Elwood Widmer “Skip” Etchells

Philadelphia, Pennsylvania

July 5, 1911

 – December 20, 1998

Elwood Widmer “Skip” Etchells

Philadelphia, Pennsylvania

July 5, 1911

 – December 20, 1998

E.W. “Skip” Etchells left an enduring legacy with his popular and very competitive International Etchells Class one design.  He and his wife, Mary O’Toole Etchells, won the International Star Class World Championship in 1951 off Gibson Island on the Chesapeake Bay.   Coincidentally, Mary is the only woman to win a Star Worlds.

Skip grew up in Trenton, New Jersey. He was a superb athlete. While he was a student in the naval architecture and engineering program at the University of Michigan he was a standout on the track and field team winning three Big Ten titles in the discus throw.  During World War II he helped build destroyers and icebreakers for the U.S. Navy.  After the war he joined the Sparkman & Stephens yacht design firm in New York City.  After two years learning the trade from Olin and Rod Stephens, Skip Etchells made a bold move and founded his own boat building company, the Old Greenwich Boat Company. He was a noted builder of hundreds of Stars, along with many Blue Jays, Moths, and Lightnings. His philosophy was to offer high quality workmanship, and the company tagline was “Built Like A Yacht.”  Many sailors won championships racing one of Skip Etchells’ speedy boats.

In 1965 the International Yacht Racing Union (IYRU) started an initiative to create a new keelboat for the Olympic Games.  The International 5.5 Meter Class was a development design and expensive.   Skip Etchells came up with a new boat for a three-person crew he called the Etchells 22.   It was a 30.5-foot yacht with a 22-foot waterline.  He recruited Dick Stearns to sail the boat in a set of observation trials in Germany organized by the IYRU in the summer of 1966.  The Etchells 22 handily won eight out of eleven races against six other contenders.  Unfortunately, the European countries favored a smaller design, the Soling, that was developed by Jan Herman Ling.  A second round of trials was held in Germany in 1967.  This time the Etchells won ten out of thirteen races.  The Soling was selected because the cost was only $3,000 compared with an Etchells that cost $6,000 at the time The Soling would be raced in eight Olympics between 1972 and 2000.  Etchells decided to start building his new design after receiving considerable praise from the sailors who tested the boat.  Skip Etchells won the first Etchells National Championship and continued to build the boats until 1984 when he and Mary retired to Easton, Maryland. The Etchells 22 Class has thrived over the decades with nearly 2000 boats built.  The Etchells World Championship is one of the most important one- design victories a sailor can achieve.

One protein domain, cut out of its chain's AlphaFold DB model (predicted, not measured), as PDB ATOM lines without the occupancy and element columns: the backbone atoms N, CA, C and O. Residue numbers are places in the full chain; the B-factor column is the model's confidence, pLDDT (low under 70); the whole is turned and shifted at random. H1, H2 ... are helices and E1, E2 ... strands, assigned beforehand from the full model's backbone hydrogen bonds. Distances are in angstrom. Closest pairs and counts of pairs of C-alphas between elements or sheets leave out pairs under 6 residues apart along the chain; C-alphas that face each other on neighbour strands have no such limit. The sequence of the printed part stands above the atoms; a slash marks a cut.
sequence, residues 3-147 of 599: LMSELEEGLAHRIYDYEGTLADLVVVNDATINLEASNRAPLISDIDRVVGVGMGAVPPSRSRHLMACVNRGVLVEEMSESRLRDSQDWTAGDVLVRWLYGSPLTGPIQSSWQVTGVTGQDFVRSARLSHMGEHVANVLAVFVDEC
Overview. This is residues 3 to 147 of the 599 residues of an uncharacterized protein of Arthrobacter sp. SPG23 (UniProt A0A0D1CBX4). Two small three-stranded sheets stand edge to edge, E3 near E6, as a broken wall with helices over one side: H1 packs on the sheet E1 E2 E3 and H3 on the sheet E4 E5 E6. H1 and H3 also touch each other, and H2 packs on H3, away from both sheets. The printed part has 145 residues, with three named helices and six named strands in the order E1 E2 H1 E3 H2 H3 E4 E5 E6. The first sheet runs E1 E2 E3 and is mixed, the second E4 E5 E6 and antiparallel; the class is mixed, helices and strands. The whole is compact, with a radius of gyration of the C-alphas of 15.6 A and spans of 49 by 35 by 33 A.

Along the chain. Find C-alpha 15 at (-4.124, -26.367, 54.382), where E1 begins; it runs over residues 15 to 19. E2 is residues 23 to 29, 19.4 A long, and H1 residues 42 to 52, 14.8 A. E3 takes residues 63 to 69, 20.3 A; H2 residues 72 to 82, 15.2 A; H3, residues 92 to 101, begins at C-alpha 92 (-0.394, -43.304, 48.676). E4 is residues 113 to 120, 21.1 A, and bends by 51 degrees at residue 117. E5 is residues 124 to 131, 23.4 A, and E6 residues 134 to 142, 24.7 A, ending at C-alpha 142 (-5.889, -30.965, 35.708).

~ Gary Jobson

 

Meet the Latest Hall of Fame Inductees

2023 Inductees All Inductees